I'm sure I could find a good plan without an employer but it would be high deductible I am assuming.
I sort of am scared to even know what a plan that would cover a lot, with a low deductible, that is not employer based would cost.

The reason I am asking this is because, it may be a better bet to take my hours at work down to 30 (that which is considered full time and still includes benefits) instead of trying to go all out with FIRE.  Thank you.


Sparta is right. Having said that not knowing much about you based on your opening like your age etc... I would work the minimum to get the coverage and in the meantime look up the plans on ACA and see what it would cost you a year to add that to your fire amount including inflation. Again , kinda hard to tell not know more about you BUT its good your taking this into consideration because its going to be a game changer for many. Don't take risks with the political landscape the way it is now and have everything wiped away you have worked for till you figure this all out.
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frompa

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Re: Healthcare in FIRE
« Reply #3 on: January 08, 2018, 12:16:07 PM »
Heybro - while it is true that for those who worked for a company, their health insurance was often provided as a benefit of their employment, I secured my and my family's health insurance for the decades I worked before stepping away from work last year.  Finding health insurance that fits your situation is not a mystery, but rather is like handling your money in general -- it's unlikely anyone else will do it better than you can do it yourself, assuming you do your homework.  Study up on what you need, on what's available, ask questions when you're uncertain, and then make your best choice.  This is a rational process, and you need not be ruled by fear of the unknown -- even employer provided health insurance was analyzed by mere human beings set out to determine the best overall options.  If you are otherwise ready to RE, don't let fear of health insurance keep you working.  If you expect your income to exceed such as would qualify you for subsidy, or you want to hedge your bets, make sure you have enough cushion in your savings to cover a reasonable amount for health insurance.  (What's reasonable depends on your age, location, health needs, # and age of dependents, etc... all mostly quantifiable.)  Best of luck.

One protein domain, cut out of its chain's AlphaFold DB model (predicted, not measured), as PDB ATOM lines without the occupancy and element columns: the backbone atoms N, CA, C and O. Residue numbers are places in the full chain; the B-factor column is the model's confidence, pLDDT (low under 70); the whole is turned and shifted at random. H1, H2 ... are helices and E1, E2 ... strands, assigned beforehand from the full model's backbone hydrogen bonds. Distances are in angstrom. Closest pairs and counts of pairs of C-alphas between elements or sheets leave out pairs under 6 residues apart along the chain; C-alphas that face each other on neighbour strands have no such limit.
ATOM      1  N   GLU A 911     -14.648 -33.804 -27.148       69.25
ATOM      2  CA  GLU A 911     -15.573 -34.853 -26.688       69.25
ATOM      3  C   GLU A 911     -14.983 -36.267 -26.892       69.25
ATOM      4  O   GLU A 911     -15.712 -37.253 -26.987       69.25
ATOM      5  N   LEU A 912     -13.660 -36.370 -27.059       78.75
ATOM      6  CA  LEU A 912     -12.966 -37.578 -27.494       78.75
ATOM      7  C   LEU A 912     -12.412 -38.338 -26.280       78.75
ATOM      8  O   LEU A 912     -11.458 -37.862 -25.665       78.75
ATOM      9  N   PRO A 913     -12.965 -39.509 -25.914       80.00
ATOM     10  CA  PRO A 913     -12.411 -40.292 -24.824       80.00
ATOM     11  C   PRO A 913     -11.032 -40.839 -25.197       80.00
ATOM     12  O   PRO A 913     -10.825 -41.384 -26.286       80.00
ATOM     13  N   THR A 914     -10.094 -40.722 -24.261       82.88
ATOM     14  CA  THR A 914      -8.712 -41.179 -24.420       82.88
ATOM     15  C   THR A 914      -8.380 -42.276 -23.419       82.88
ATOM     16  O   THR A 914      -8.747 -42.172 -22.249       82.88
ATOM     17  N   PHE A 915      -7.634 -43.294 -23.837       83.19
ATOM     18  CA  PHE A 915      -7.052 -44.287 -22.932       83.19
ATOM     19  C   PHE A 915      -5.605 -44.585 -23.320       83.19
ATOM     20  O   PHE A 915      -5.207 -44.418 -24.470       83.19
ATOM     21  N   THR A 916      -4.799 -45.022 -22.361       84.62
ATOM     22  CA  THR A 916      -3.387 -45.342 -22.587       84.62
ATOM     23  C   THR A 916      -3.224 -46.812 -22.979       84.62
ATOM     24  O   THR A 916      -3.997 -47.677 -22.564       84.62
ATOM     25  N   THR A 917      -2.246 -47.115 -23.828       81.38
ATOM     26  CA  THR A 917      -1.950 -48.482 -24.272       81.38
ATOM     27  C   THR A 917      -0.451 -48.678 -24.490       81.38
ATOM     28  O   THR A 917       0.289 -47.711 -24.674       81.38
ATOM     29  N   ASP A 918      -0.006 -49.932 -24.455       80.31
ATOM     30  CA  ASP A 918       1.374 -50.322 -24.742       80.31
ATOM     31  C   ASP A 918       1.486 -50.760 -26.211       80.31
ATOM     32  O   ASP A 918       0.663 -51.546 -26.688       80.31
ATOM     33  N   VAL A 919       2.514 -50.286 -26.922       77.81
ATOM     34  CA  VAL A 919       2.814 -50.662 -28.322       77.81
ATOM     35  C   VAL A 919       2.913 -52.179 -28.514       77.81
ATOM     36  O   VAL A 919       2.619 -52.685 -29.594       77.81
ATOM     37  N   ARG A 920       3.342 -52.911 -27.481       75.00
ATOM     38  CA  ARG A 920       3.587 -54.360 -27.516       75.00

Fishindude

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Re: Healthcare in FIRE
« Reply #4 on: January 08, 2018, 01:18:22 PM »